To abbreviate in-text citations containing three or more authors, use the acronym "et al." (meaning "and others"). For example, include only the first author's last name, followed by "et al.", a comma, and the year of publication (Taylor et al., 2018). Avoid using all caps for the abbreviation.
Et al. is an acronym for the Latin phrase "et alii," which means "and others." Using et al. indicates that the work was written, edited, or collaborated on by three or more people, even though only one name is included in the citation.
Et al. is used when there are too many authors to list them all individually. In this case, they are listed by alphabetical order instead.
An example of where et al. would be used is in reference to a collection of articles published in a single volume of a journal. The author list would include the names of those who wrote each article, so as not to violate copyright laws. However, since they were all published under the same editor's supervision, it is acceptable to list them all together under the alias "et al."
Another example would be if several students worked on a project but did not want to be identified as such in the publication. They could each write an article about their part in the project and submit them under the et al. format; then, the editor can combine these articles into one coherent piece without violating copyright laws or naming specific contributors.
Using et al. is different from using unnamed collaborators. With unnamed collaborators, you do not know how to refer to them within the text of your paper, therefore, they must be cited separately.
"Et al." is an abbreviation for the Latin phrase "et alia," which means "and others." When referring to a source having numerous writers, it is used in academic citations: Hulme et al. (1990) and Johnson et al. (1958). It may also be used in popular culture when listing many contributors of something trivial, such as a blog post or song: "This post was written by my friend Et Al."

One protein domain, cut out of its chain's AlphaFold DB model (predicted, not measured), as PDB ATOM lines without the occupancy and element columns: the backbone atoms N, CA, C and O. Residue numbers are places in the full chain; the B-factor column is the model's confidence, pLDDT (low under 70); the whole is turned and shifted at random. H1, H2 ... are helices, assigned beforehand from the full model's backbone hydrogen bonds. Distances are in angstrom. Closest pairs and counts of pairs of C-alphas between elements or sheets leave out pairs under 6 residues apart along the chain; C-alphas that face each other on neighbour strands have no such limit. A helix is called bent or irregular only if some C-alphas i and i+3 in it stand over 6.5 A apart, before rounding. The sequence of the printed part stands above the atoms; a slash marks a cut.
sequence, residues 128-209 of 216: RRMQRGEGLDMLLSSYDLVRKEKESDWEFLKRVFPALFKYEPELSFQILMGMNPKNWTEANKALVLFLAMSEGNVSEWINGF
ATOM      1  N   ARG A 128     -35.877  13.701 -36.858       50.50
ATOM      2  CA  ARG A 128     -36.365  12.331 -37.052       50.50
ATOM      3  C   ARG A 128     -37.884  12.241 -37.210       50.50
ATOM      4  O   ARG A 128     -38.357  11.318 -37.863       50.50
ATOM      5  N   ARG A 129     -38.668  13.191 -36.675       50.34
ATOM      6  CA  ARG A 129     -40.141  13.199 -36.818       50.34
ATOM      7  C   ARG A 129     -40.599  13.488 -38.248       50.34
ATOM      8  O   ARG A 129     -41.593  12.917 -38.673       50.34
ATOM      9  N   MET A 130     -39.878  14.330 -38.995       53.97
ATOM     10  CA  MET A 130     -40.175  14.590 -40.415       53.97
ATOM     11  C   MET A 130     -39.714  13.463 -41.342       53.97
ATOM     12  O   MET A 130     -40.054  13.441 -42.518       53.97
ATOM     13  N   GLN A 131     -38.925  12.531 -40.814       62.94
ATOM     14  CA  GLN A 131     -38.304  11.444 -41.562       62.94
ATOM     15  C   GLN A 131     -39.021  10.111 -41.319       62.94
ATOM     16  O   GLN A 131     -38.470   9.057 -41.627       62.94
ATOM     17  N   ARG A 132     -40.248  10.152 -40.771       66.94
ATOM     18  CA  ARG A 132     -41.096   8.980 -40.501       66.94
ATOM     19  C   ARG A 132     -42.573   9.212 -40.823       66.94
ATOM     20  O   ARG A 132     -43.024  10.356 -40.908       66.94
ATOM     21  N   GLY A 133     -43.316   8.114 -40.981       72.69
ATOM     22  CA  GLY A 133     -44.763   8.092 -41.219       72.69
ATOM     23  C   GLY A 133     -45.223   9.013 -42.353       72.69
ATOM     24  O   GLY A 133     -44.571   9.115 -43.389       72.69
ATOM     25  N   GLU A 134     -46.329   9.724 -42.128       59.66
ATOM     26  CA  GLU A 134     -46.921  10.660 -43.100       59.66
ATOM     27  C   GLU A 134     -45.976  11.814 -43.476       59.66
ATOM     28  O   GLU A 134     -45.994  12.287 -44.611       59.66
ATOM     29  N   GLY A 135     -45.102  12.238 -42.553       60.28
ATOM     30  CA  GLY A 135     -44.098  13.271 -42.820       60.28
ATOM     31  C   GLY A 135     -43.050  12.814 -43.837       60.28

Et al. can be used alone as a short form for "et al." or with a list of authors as a way of indicating that they should be cited individually rather than being included in a single reference list. For example, if several researchers work on a paper, they would normally be listed together under the word "et al." If however, they wish their work to be treated separately from that of other scholars, then they should be cited individually by name.
In academia, et al. is used when citing multiple authors of a single work or article. In this case, et al. is abbreviated from the Latin phrase "et alii," meaning "and others." This usage of et al. is common in articles that cite multiple sources or include sections written by different authors.
Articles with one or two authors contain all names in all in-text citations; articles with three, four, or five authors include all names in the first in-text citation but are truncated to the first author name plus et al. in subsequent in-text citations.
Examples: Joseph E. Stiglitz and Andrew J. Ross wrote a book titled The Free Market Revolution: A History of Economic Thought. As they are scholars who have published many articles on their own, it is reasonable that they would be included on an et al. page with other authors who have also published extensively.
However, if I were to write an article with another person as well, it would not be appropriate to list them both on the same et al. page because they did not contribute equally to the work. In this case, I would need to give credit to the other author later in the text when I mention them by name.